After a pandemic-related hiatus, it’s game on for the 2022 U.S. Coffee Championships this week, and it’s a real big deal in the world of haute coffee. And this year, the competing baristas from Seattle, Sam Spillman and Gray Kauffman, both hail from local fancycoffee place Caffe Vita.
Sam took home the U.S. Barista Champion title in 2019 and will compete in the U.S. Brewers Cup category this year. She’s also coaching Gray, who’ll compete in Sam’s old category, U.S. Barista Champion. The other categories in the competition are Cup Tasters, Roaster Champion, Coffee in Good Spirits (get it, spirits?), and Latte Art Champion. The show is set up like an NBA playoff, sorta, beginning with a series of prelim rounds in cities across the U.S. (this already happened), where each category’s pool of baristas is successively winnowed down and then the best players from each city face off in person at the championship. Which is what’s happening this week in Boston.
Gray will make three different coffee drinks for four judges, so they’ll make each of the three drinks four times apiece, while Sam will make a not-so-regular cup of coffee for two judges, twice per judge. Both baristas will be timed, the judges’ faces will be like a foot away from the baristas’ hands, and they’ll be graded on not only the quality of the drinks but also on things like their pouring technique and how they tamp the grounds. It’s intense.
The U.S Barista Championships scoots around to a different U.S. city each year; it’s in Boston this year, it was supposed to be in Portland last year but was COVID-canceled, and it was in Orange County in 2020. Seattle hosted in 2017. The winners from this three-day competition will compete in the World Barista Championship, held in Melbourne, Australia, this year. An American has only won the World Barista Championships twice so far, since the contest began in 2000, and never a Seattleite. So the heat is on!
Gray and Sam spent this last weekend up in the coffee lab at the Caffe Vita on 11th and Pike, practicing their skills for the public every hour on the hour, four days in a row, and all I can say is that it was fucken siiiiick to behold. The performances involved lime curd, roses, and dry ice, and the baristas had jazzy background music and did rhythmic TED-talky patter about bean origins and community and the future of coffee while they barist-ed. It was like a spoken word performance, but also you get to drink super elite, 60-dollar-a-pound coffee at the end and the whole room smells really good, unlike normal spoken word nights.
Despite it being crunch time, the two still found time to answer a few coffee-flavored interview questions, so we can get to know who we’re rooting for on Friday, and they dropped a ton of science on my ass in the process. Like, obviously, brewing is chemistry and coffee is botany, and we all knew that already, but dang. There’s so much new cool stuff to learn from their fascinating replies.
Tell me about yourself, Gray!
I’m a queer and non-binary barista originally from Colorado with a decade of experience in coffee. Currently, I’m the lead educator for Caffe Vita's cafe at KEXP with La Marzocco. I’ve dabbled in both beer and wine but found coffee was truly my drink of choice. When I’m not making coffee, I’m crushing it on the roller derby track, cooking up a magnificent storm with my partner, Kate, or lounging in the sun with my cat, Puff.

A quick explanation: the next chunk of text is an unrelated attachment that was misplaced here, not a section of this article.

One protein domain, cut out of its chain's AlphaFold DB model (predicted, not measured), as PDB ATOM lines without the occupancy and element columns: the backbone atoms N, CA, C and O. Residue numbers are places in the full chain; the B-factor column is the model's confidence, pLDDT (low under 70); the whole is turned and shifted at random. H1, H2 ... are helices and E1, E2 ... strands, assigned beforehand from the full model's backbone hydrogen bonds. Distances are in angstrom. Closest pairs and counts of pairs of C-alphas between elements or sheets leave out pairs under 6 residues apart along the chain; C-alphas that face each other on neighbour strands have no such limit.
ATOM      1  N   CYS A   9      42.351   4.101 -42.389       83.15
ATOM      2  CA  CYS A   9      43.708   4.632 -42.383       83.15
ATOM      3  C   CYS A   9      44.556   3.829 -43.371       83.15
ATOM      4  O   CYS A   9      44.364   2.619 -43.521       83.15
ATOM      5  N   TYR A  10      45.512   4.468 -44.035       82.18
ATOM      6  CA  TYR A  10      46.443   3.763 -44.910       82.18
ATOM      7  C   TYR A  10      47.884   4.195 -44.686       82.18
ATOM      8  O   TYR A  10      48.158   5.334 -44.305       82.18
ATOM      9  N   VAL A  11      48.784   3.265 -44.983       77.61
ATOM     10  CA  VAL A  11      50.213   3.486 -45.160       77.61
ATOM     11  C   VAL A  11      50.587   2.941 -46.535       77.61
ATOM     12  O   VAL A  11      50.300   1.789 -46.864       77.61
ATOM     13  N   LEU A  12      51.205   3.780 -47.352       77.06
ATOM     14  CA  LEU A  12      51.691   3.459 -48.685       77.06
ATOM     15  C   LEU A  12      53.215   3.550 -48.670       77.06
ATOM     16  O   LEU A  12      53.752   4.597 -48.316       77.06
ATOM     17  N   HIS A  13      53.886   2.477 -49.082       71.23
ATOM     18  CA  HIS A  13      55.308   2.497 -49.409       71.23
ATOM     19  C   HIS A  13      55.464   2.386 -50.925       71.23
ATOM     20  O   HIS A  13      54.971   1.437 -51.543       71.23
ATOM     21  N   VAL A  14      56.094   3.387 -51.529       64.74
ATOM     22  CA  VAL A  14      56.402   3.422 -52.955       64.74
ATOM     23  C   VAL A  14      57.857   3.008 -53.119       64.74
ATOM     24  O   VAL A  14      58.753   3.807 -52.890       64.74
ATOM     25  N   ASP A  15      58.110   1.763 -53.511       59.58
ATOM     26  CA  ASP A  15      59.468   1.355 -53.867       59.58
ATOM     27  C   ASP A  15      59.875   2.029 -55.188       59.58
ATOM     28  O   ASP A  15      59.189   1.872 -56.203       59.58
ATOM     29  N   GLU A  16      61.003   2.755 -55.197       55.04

What kind of coffee are you using for the competition? What about its geography or character do you think you can bring out in your brew?
Initially, we selected a washed Geisha, grown in the Nariño region of Colombia at an elevation of 1750 meters at the La Indonesia farm by Frank Rivas Torres, whose family has been growing coffee for over 80 years, experimenting with a scientific approach to the art of producing coffee. This is the very first full Geisha crop shared from La Indonesia and the first time it would have graced the competition stage. We had a wonderful phone call with Frank about what he wanted us to share about his coffee on the competition stage, and it was so exciting! Unfortunately, the coffee got stuck in customs and didn’t get here in time. It broke our hearts. We’d formed this relationship with Frank and even started following each other on social media, talking back and forth about the coffee.
We had to completely rewrite the script just a week before the competition, but luckily, Sam had some extra of the coffee she’s using for the Brewers Cup competition. So now, I’m sharing a natural Geisha with her, grown at an elevation of 1900 meters in the Cundinamarca region of Colombia by La Palma y El Tucán, which is fermented using a process called bio-innovation.
What's your coffee story?
I fell in love with coffee for its inherent ability to find balance between art and science. As a kid in Colorado, I worked on an alpaca ranch and spent my free time cooking with my mom. As an undergrad, I studied food and nutritional sciences at SPU and learned so much of the science behind food, plus the art of its cultural uses. I’ve been working as a barista in Seattle for over a decade at Slate, Fulcrum, Hagen, Diablo Coffee, and Royal Drummer. I was the director of coffee and a food scientist for Addo:Incubator, and I have a WSET Wine Level 2 Certification and am a SCA Level 1 Certified Barista. I also dabble in home brewing and local homebrewing competitions.